Nepal: Families struggling to find money for healthcare

2015-05-04 14:13
Bipasha Shrestha sits in hospital. Her leg was broken when their home collapsed. (Jeff Wicks, News24)

Bipasha Shrestha sits in hospital. Her leg was broken when their home collapsed. (Jeff Wicks, News24)

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Kathmandu - Destitute Nepalis injured in the devastating earthquake that claimed the lives of more than 7 000 people last week face a burgeoning crisis - that of finding money to pay for desperately needed healthcare.

Despite a government decree that all hospitals should treat injured disaster victims without charge - at least one private hospital in the country’s capital Kathmandu continues to demand payment.

It is understood that the state of Nepal provides a grant for patients treated in private hospitals, with the institutions insisting they need to charge for their consumables.

This as thousands of people injured in the quake steadily make their way towards medical centres.

The Janamaitri Hospital in central Kathmandu has been overwhelmed with those in need of medical care, so much so that a backlog of over 100 surgery patients have had to be sent home until the hospital can accommodate them.

The scuffed marble floors lead up to walls ridden with cracks from the earthquake and the aftershocks that followed. Patients lie across hallways in the wards in between improvised drip stands and wheelchairs cobbled together from lawn furniture and bicycle wheels.

The footfalls of those pacing the halls while holding vigil spring to action when their loved ones need to be moved to another level in the hospital. They carry the wounded on their backs, because the elevators do not function.

Jamuna, 26, Bipasha, 9 and Samjhana Shrestha lie in the general woman's ward at the Janamaitri Hospital in Kathmandu. All three were badly injured in the quake and are now homeless. (Jeff Wicks, News24)

No money, no medicine

A six-bed ward within the hospital holds members of the Shrestha family, who were badly injured when their home in the village of Phutung was razed to the ground.

Laxman Shrestha, the only person to emerge unscathed, showed News24 two separate paid invoices from the hospital.

The invoices itemise medical care, a bed charge and additional charges for medication.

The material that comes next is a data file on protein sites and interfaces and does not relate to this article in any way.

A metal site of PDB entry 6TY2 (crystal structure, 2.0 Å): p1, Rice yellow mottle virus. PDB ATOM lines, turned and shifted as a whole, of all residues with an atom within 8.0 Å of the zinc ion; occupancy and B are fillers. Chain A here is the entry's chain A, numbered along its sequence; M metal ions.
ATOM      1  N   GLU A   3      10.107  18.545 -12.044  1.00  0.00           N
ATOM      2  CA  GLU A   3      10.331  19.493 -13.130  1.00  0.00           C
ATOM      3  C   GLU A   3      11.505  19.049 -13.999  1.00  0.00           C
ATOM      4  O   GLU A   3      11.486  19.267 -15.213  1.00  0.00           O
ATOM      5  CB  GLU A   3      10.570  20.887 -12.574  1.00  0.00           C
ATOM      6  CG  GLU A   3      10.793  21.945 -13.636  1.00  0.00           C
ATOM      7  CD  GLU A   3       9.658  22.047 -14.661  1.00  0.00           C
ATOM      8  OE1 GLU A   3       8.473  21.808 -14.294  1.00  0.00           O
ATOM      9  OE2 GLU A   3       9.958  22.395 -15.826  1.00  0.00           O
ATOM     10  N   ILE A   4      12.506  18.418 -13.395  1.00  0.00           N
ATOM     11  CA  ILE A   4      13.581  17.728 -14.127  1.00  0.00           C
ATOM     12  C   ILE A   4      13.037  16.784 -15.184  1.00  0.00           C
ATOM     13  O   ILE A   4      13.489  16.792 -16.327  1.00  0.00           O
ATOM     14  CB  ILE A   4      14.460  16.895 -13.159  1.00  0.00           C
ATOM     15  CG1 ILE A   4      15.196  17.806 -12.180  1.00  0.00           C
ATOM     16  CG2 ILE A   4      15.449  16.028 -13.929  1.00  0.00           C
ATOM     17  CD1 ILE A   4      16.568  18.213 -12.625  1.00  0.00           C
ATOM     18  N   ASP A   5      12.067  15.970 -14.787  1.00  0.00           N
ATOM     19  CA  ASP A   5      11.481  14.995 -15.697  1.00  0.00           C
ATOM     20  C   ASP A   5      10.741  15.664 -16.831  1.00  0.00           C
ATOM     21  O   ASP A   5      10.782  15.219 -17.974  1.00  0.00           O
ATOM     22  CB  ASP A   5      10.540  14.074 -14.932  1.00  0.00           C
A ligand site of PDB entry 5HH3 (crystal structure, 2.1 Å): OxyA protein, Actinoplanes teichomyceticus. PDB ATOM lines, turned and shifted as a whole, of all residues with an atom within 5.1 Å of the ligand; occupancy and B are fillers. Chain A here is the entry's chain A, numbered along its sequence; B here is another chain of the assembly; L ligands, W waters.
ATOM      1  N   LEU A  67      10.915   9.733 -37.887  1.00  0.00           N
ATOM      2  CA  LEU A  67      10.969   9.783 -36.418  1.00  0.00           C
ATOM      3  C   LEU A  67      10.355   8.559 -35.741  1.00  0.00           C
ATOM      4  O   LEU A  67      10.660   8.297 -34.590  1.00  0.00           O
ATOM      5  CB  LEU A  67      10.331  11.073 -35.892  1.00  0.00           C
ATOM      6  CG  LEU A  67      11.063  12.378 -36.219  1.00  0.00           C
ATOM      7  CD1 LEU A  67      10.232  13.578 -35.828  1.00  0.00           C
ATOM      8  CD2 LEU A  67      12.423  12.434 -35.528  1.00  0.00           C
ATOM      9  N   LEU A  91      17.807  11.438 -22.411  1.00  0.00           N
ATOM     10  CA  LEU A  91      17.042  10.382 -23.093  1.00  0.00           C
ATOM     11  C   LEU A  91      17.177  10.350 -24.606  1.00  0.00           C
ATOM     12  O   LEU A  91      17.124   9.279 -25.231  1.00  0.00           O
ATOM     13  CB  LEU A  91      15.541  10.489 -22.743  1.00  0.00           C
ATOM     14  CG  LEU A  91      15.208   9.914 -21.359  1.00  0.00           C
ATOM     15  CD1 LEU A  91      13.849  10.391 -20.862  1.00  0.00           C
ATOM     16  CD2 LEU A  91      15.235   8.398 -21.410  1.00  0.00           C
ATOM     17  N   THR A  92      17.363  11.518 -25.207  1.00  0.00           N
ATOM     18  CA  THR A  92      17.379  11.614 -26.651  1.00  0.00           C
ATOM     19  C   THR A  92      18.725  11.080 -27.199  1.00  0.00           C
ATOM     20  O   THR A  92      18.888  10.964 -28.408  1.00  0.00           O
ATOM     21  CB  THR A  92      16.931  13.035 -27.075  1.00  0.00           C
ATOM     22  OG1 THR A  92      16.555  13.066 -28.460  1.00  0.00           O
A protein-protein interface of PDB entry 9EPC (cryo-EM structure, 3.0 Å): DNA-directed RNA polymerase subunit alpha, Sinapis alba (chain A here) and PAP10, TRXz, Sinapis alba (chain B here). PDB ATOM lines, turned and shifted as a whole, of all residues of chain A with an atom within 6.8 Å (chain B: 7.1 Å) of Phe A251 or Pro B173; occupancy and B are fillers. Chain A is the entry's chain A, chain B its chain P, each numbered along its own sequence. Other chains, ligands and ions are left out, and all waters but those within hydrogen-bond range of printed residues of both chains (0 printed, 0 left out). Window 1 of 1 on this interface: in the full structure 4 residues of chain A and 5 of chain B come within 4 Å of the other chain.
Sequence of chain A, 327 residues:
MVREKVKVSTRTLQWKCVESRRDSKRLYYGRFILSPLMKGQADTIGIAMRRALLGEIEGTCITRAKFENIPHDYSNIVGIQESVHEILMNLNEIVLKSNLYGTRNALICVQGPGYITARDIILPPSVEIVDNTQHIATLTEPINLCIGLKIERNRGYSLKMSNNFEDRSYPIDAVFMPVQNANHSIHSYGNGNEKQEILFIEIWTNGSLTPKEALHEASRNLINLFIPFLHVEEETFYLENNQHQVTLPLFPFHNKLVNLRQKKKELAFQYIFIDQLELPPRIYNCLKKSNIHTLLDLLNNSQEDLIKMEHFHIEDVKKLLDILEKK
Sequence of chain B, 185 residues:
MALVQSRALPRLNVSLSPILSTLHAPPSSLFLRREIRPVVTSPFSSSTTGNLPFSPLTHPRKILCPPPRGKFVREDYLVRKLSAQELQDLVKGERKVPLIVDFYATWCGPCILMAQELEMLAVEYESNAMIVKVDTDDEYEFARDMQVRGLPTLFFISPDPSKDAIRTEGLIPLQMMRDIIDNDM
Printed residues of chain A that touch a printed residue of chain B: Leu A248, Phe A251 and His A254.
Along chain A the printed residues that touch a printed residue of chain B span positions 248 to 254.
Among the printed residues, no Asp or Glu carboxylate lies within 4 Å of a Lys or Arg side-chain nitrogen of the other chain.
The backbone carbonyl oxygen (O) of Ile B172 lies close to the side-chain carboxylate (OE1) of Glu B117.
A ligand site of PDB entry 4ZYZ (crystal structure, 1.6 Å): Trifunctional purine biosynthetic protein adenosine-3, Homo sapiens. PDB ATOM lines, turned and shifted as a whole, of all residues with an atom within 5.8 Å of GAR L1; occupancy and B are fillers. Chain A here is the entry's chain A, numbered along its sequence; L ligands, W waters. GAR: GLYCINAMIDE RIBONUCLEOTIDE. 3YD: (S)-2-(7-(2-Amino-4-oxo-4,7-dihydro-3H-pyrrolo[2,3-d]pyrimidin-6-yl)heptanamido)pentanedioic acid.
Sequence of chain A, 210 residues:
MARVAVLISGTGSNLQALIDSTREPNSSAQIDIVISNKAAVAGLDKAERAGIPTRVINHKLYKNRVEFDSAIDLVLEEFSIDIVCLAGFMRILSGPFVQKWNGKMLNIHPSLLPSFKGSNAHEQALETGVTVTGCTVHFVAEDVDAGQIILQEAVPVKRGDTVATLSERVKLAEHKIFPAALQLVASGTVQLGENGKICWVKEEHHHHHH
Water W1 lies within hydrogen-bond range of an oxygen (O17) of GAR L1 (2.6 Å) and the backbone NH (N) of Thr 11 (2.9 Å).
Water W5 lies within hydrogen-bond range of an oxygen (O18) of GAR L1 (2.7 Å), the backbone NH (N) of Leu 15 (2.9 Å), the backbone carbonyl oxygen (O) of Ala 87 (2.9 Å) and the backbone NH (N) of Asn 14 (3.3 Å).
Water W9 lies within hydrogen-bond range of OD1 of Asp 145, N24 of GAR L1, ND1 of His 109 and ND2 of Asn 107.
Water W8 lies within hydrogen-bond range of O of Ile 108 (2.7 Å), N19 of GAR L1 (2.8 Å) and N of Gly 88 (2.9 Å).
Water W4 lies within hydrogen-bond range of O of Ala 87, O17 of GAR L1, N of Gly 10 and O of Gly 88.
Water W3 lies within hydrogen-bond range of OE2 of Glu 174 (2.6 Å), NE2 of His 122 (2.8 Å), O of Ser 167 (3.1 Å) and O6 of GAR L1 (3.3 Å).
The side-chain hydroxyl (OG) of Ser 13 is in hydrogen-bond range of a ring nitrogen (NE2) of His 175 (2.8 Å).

“If we want the medicine we must pay before. My wife was discharged and I had to pay and my sister has a broken back and before they would give her the medicine I had to pay,” he said.

“I am not working and now we have no home. My whole family is here and I have no money for everything,” Shrestha added.

His 9-year-old niece Bipasha is among those injured, a crudely set cast over her left leg evidence of the terror his family faced.

“We were all inside the house when the earthquake hit and the walls all fell down. There is only a mound left there now where my home used to be.” he said.

Free surgery

The Gift of the Givers humanitarian mission deployed a team of doctors to Nepal, and has partnered with several hospitals in the capital.

The operations, surgical implements and implants are not charged for, a strict condition set by Gift of the Givers head Imtiaz Sooliman.

The administrator of the hospital, known only as Krishna, could not be reached for comment.

The relief effort is expected to now focus on the provision of medical care, as the likelihood of finding survivors in the rubble at various collapse sites has almost completely diminished.

The inaccessibility of thousands of injured Nepalis stuck in remote mountain villages - vulnerable to sepsis and complications - could result in a massive rise in the death toll.

The danger of complications like sepsis or gangrene from untreated wounds is compounding the crisis left by the quake, with the country’s limping healthcare system struggling to cope.

- Jeff Wicks is in Kathmandu courtesy of Gift of the Givers.

To see a video of CNN doctor Dr Sanjay Gupta performing brain surgery on a young victim of the Nepal Quake, watch below:

Read more on:    gift of the givers  |  nepal  |  earthquakes  |  health  |  nepal earthquake  |  natural disasters

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